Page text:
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Mom-and-pops takes center on Small Business Saturday | Community




While Black Friday continues to draw huge, hectic crowds eager for discounted goods to national major brand retailers, there has been a movement in recent years to remind customers of the importance of supporting local small businesses.

Small Business Saturday, created in 2010 by American Express, is hosted annually on Saturday after Thanksgiving and encourages customers to explore the more personal, service-oriented experience that deals with small businesses, has to offer.

A business that plans to participate again this year is Ojeda Industries, in Brawley. First and foremost, a supplier of agricultural products such as hydraulic hoses and pumps, bearings and seals and tillage equipment, owners Tony and Patricia Ojeda have seen the very first benefits that small businesses can bring Saturday.

"Usually on a Saturday for our Special type of business, it may be a little slow," says Patricia Ojeda. "Last year on Small Business Saturday we had twice the amount of business we usually wanted."

Ojeda said she appreciate Small Business Saturday, helps remind people of how important small businesses are for communities throughout the United States.

While small businesses, by definition, may not be large employers, they use local residents and tend to keep their

Tony Ojeda observed that his Brawley business ̵[ads1]1; and also other small Valley companies – have a certain kind of relationship and trust with customers that larger brands do not match.

"Most of the Your small businesses are connected to society with a relationship, not just as a business, "he said." The big companies do not return to your small leagues, basketball leagues, FFAs and 4-Hs. We do. We have customers who buy from us, and then we buy for their children to support their local needs. "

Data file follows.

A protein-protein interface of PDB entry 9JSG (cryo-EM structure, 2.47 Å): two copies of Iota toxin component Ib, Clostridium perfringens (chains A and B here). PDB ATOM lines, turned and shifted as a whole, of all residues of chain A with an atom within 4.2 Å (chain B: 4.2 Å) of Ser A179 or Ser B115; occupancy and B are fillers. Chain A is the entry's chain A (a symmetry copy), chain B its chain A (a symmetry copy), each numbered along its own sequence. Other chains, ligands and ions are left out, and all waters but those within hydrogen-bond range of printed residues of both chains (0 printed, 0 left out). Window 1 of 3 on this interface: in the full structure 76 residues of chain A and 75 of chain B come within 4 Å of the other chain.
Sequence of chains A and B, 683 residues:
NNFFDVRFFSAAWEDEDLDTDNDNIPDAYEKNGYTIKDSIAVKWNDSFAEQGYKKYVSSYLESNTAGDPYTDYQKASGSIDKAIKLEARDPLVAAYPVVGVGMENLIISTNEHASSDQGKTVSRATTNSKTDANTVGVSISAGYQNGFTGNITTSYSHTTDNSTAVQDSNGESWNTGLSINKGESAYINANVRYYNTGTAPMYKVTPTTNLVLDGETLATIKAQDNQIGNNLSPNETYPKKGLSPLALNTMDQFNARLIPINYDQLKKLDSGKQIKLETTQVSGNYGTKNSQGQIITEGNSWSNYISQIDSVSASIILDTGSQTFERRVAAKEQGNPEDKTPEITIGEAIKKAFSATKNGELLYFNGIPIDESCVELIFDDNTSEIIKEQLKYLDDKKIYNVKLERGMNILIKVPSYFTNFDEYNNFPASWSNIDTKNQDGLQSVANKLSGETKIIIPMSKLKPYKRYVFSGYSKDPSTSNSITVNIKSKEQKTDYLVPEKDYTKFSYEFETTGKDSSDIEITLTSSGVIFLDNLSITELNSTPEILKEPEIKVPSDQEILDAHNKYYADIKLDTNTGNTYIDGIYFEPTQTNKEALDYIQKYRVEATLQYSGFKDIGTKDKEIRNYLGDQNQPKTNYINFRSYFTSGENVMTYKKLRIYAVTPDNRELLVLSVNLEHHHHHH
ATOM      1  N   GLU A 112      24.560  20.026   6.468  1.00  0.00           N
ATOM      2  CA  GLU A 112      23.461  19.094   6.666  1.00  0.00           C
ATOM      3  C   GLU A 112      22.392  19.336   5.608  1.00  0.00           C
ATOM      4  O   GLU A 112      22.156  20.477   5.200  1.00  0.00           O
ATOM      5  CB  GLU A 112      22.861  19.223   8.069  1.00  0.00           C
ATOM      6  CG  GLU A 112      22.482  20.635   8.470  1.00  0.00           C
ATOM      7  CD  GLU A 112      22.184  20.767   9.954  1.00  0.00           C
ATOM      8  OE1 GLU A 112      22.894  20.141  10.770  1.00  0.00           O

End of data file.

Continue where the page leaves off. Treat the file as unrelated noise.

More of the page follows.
Although today some articles can be found online for a few dollars cheaper, Tony Ojeda said that his staff have experience and knowledge for their customers who can not be found online.

" Sometimes we are there for telling them (customers) that this is not the direction they want to go in, or that they are spending money on certain things.

Another advantage to shop locally, in contrast to online, is that all the money offered in the valley remains in the valley, says Brett Driscoll, owner of Driscoll's Surf and Skate Shop in El Centro.

"We spend our money locally," said Driscoll. "We support our community when the children ask for fundraisers, like grants or ticket fees. The people you shop online do not care about the community, they never take any money back. When you take your money out of the valley, it's just less money to go around. "

Driscoll chose to avoid a week's long range of discounts that culminate today.

"We actually started our sales Monday and we continue it through Saturday, just giving our customers a little motivation to trade a little early in Christmas," says Driscoll. "We just have to jump on things. All the major departments make people wait outside. We do not want to make them wait outside for no reason. "

Through the nearly 10 years of Small Business Saturday, Driscoll has detected a small increase of customers participating each year.

" It has turned out to be a decent day, "he said." I think this year will be good too. We want to see. "

The small movement of the store today is Sylvia's Little Treasures in Brawley and Odds & Ends in Imperial. Each company will hold small and medium-sized popup markets.

From 10 am to 17 pm Sylvia wants More than 14 local suppliers on site, a coffee shop, free gifts and a reusable tote bag for the first 25 customers. From 11:00 to 16:00, Odds & Ends will have more than 20 small local suppliers set up in the entire parking lot for the guests to explore.



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